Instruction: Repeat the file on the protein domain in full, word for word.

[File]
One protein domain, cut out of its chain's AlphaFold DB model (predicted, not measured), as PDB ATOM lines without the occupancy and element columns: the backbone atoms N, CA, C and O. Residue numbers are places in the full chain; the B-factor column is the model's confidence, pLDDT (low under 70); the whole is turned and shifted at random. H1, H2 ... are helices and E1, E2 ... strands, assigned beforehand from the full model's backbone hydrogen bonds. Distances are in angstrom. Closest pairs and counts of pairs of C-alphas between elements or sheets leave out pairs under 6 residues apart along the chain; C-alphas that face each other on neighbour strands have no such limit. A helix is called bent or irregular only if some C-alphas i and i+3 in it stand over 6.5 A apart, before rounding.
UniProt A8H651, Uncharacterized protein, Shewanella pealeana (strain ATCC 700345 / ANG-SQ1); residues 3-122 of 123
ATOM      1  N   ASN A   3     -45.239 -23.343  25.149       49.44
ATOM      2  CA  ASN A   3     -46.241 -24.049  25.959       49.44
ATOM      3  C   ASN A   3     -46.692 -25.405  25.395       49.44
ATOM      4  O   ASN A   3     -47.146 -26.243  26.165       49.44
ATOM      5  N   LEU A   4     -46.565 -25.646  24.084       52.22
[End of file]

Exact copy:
One protein domain, cut out of its chain's AlphaFold DB model (predicted, not measured), as PDB ATOM lines without the occupancy and element columns: the backbone atoms N, CA, C and O. Residue numbers are places in the full chain; the B-factor column is the model's confidence, pLDDT (low under 70); the whole is turned and shifted at random. H1, H2 ... are helices and E1, E2 ... strands, assigned beforehand from the full model's backbone hydrogen bonds. Distances are in angstrom. Closest pairs and counts of pairs of C-alphas between elements or sheets leave out pairs under 6 residues apart along the chain; C-alphas that face each other on neighbour strands have no such limit. A helix is called bent or irregular only if some C-alphas i and i+3 in it stand over 6.5 A apart, before rounding.
UniProt A8H651, Uncharacterized protein, Shewanella pealeana (strain ATCC 700345 / ANG-SQ1); residues 3-122 of 123
ATOM      1  N   ASN A   3     -45.239 -23.343  25.149       49.44
ATOM      2  CA  ASN A   3     -46.241 -24.049  25.959       49.44
ATOM      3  C   ASN A   3     -46.692 -25.405  25.395       49.44
ATOM      4  O   ASN A   3     -47.146 -26.243  26.165       49.44
ATOM      5  N   LEU A   4     -46.565 -25.646  24.084       52.22